Newly-appointed Attorney General William Barr is preparing an announcement as early as next week about the completion of special counsel Robert Mueller’s investigation into Russian meddling in the 2016 election, sources have told CNN. CNN cited unnamed “people familiar with the plans” in their coverage of the apparently forthcoming announcement.
This is the strongest indication so far that Muller’s investigation may be nearing completion. The investigation has been ongoing since May of 2017 and may have included in its scope possible coordination between President Donald Trump’s election campaign and Russia, as well as obstruction of justice following multiple actions by the president aimed at undermining the probe itself.
What, specifically, will be delivered by Mueller is unclear. Further, it will be up to the Justice Department to determine what, if anything, will be compiled for submission to Congress following a Justice Department review. It is also unclear who in the Justice Department will have access, as Barr has previously characterized such investigative reports as being directed to the attorney general alone, suggesting additional audiences for the information may be widely at Barr’s own discretion.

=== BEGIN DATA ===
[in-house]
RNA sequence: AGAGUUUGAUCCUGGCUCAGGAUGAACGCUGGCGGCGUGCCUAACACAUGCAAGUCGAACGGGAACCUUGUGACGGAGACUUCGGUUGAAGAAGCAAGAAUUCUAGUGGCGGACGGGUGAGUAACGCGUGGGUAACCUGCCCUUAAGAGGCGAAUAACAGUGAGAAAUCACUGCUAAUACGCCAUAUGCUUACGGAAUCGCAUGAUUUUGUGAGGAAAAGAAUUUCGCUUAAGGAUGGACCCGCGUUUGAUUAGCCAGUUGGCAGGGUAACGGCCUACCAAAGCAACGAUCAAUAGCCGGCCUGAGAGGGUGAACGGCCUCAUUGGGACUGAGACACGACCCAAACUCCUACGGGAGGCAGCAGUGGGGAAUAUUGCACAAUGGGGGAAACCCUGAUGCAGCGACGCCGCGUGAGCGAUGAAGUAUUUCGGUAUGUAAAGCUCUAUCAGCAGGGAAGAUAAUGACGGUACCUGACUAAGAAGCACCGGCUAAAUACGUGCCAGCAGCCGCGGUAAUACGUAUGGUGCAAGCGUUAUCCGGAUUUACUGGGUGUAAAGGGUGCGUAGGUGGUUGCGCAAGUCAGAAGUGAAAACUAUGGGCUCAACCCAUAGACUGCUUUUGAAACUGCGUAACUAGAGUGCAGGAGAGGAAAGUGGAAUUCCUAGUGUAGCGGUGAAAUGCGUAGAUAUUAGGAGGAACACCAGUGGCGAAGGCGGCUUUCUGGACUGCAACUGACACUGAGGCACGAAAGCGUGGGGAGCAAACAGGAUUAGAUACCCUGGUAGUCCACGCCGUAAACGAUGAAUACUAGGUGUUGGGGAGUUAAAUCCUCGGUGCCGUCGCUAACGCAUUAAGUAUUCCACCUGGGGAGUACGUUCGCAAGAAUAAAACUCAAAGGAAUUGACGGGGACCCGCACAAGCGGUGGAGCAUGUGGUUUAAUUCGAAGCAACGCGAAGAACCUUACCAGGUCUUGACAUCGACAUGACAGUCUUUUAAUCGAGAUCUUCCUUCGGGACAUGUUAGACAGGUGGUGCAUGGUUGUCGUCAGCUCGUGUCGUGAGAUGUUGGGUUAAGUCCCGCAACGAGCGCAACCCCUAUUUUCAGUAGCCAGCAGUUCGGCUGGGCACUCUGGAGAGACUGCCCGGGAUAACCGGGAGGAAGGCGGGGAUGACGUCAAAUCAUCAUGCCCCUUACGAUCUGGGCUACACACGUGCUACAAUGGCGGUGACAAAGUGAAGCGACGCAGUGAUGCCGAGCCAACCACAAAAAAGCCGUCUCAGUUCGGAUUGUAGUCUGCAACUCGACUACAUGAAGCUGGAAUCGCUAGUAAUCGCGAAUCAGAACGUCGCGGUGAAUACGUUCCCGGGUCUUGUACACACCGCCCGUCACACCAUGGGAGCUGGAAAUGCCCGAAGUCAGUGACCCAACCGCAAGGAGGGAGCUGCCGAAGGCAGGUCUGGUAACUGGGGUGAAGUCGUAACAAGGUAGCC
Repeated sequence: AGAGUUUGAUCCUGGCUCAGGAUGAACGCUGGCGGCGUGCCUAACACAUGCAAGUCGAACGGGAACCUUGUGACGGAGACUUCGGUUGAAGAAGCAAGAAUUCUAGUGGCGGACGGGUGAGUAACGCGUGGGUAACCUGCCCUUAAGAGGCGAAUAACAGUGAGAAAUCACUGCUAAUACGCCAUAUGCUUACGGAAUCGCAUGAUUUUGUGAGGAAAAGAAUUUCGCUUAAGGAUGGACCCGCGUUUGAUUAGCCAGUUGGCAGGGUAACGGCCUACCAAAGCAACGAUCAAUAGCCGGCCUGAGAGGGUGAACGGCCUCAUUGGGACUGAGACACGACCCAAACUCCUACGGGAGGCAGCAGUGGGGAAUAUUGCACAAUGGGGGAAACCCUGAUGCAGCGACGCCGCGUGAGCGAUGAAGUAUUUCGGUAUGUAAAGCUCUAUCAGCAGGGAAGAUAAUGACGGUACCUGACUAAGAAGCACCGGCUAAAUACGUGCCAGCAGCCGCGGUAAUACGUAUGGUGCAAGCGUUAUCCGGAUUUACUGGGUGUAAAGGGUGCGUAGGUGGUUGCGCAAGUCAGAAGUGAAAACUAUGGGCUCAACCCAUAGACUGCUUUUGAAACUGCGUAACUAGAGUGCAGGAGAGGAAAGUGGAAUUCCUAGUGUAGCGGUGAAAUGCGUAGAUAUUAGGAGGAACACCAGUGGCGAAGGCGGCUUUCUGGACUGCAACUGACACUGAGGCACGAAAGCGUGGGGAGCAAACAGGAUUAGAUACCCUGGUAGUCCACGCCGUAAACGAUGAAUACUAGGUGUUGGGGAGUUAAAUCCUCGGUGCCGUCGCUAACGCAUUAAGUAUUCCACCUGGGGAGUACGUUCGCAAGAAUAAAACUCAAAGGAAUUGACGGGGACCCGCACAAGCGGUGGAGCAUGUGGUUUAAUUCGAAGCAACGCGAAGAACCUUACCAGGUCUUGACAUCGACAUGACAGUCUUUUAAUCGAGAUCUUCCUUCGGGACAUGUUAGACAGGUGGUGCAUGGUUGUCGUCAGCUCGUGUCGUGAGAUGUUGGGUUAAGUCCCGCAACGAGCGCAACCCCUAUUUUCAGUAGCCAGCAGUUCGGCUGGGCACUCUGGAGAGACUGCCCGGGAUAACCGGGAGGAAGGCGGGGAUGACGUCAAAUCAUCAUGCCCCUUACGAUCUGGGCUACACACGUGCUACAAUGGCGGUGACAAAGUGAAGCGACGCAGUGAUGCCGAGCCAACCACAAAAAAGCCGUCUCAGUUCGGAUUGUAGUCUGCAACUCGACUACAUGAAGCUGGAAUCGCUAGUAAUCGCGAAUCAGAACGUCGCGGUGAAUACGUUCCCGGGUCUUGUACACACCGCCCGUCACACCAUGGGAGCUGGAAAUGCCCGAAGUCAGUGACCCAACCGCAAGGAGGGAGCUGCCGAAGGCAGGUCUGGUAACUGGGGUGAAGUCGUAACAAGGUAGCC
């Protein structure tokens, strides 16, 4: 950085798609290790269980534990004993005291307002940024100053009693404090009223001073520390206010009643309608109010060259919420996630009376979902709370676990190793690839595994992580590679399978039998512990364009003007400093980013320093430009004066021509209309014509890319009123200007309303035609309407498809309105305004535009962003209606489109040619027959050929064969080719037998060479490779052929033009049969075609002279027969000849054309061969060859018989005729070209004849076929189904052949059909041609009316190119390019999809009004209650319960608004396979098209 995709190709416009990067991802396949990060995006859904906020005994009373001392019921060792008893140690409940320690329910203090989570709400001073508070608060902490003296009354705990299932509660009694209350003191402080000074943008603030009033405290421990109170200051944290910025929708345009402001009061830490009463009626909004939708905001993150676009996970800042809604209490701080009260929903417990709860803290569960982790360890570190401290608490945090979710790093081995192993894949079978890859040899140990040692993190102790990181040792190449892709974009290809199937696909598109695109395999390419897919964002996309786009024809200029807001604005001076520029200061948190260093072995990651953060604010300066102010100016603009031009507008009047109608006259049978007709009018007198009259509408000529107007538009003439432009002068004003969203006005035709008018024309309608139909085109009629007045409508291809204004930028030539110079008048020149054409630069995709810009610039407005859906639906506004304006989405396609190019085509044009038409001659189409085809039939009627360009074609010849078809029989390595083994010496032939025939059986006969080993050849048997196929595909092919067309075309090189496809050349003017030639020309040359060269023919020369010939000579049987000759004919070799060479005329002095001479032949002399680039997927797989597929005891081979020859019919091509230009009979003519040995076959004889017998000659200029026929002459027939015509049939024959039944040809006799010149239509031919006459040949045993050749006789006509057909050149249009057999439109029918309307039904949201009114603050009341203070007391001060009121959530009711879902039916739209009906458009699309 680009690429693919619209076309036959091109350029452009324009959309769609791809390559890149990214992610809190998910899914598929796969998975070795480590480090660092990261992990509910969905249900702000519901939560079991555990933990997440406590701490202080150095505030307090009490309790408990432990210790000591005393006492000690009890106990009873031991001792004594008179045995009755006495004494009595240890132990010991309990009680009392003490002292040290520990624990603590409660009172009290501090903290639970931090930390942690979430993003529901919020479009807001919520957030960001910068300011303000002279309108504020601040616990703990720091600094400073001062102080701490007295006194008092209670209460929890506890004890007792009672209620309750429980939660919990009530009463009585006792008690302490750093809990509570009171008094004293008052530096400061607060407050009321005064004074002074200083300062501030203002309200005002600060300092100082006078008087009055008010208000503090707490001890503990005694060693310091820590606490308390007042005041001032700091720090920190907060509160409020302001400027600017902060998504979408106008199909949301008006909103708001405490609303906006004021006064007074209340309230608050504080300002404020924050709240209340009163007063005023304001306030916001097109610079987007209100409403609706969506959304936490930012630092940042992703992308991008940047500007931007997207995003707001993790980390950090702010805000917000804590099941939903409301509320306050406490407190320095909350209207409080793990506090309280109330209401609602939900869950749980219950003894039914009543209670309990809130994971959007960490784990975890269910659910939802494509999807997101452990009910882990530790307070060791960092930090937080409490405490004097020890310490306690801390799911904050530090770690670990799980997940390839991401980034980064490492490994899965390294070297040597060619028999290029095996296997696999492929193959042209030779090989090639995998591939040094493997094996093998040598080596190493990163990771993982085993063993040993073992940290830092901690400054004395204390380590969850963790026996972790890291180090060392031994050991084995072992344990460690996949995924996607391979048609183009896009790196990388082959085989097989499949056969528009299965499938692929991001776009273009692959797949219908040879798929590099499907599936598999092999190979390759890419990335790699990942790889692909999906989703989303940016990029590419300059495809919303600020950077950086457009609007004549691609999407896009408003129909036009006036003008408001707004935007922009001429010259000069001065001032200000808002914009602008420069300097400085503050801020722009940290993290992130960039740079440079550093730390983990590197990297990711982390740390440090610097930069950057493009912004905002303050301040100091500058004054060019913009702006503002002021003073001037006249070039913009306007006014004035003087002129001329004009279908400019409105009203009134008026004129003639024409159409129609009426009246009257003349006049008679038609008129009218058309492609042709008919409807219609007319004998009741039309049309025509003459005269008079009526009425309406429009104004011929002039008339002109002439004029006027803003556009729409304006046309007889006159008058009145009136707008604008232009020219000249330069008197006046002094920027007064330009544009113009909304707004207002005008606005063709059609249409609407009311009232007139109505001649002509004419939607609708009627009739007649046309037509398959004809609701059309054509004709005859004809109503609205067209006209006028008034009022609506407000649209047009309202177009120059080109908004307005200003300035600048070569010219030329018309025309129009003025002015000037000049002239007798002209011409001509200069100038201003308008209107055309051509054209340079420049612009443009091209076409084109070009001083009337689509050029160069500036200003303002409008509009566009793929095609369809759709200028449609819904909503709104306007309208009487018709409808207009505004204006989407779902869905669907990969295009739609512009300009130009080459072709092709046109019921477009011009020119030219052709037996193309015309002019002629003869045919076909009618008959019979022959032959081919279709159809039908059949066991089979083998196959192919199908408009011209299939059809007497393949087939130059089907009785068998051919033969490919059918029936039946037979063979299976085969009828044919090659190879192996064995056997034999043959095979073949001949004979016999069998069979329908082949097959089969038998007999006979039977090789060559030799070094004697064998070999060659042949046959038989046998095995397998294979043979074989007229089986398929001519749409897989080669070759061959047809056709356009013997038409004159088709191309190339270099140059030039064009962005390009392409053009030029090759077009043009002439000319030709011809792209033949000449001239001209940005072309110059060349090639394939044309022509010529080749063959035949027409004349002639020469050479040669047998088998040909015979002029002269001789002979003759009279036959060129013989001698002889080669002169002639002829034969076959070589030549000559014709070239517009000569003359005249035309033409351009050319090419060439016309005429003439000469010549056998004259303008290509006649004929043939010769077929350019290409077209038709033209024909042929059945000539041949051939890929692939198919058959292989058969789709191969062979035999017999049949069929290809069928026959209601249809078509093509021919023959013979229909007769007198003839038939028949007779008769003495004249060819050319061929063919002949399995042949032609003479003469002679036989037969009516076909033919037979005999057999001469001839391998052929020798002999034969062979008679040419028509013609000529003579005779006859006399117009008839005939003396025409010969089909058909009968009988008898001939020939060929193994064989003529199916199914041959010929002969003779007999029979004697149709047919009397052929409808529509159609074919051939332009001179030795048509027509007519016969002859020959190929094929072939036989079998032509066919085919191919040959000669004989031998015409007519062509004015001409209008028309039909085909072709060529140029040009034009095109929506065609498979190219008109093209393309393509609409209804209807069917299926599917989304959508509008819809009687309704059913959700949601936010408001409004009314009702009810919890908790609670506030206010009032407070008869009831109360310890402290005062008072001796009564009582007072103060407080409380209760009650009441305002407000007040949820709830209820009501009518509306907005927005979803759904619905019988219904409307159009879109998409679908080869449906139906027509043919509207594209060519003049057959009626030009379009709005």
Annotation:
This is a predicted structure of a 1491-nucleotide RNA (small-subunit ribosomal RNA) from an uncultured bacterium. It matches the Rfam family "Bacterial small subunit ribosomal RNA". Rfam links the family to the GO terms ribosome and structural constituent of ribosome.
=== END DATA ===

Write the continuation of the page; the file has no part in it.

Trump, who is scheduled to be overseas next week when the report could potentially land, reaffirmed that Barr will be largely in control of what happens after the report is delivered.
“That’ll be totally up to the new attorney general. He’s a tremendous man, a tremendous person, who really respects this country and respects the Justice Department, so that’ll be totally up to him,” Trump told reporters.
Neither the Justice Department nor the special counsel’s office has yet commented.
— The Hill (@thehill) February 20, 2019
Mueller’s work has largely carried on in secrecy, with very little in the way of leaks or official statements from the special counsel’s office. There has been a recent trickle of evidence that a conclusion could be approaching as individuals have rolled off of Mueller’s team and some special counsel employees have recently been spotted transporting file boxes, a move that could represent an upcoming transfer of paperwork related to the case.
In another potential hint of a wind-down, Mueller’s grand jury that has been used to return indictments of the likes of Roger Stone, Paul Manafort, and several Russians has been apparently inactive since the January 24 charges against Stone, suggesting the possible conclusion of Mueller indictments.
Charges and other activity will doubtlessly continue through other offices and in other jurisdictions, many at the direction or request of the special counsel’s office. The D.C. U.S. Attorney’s office, for example, could carry on work for certain aspects of prosecution even after Mueller’s involvement has ended.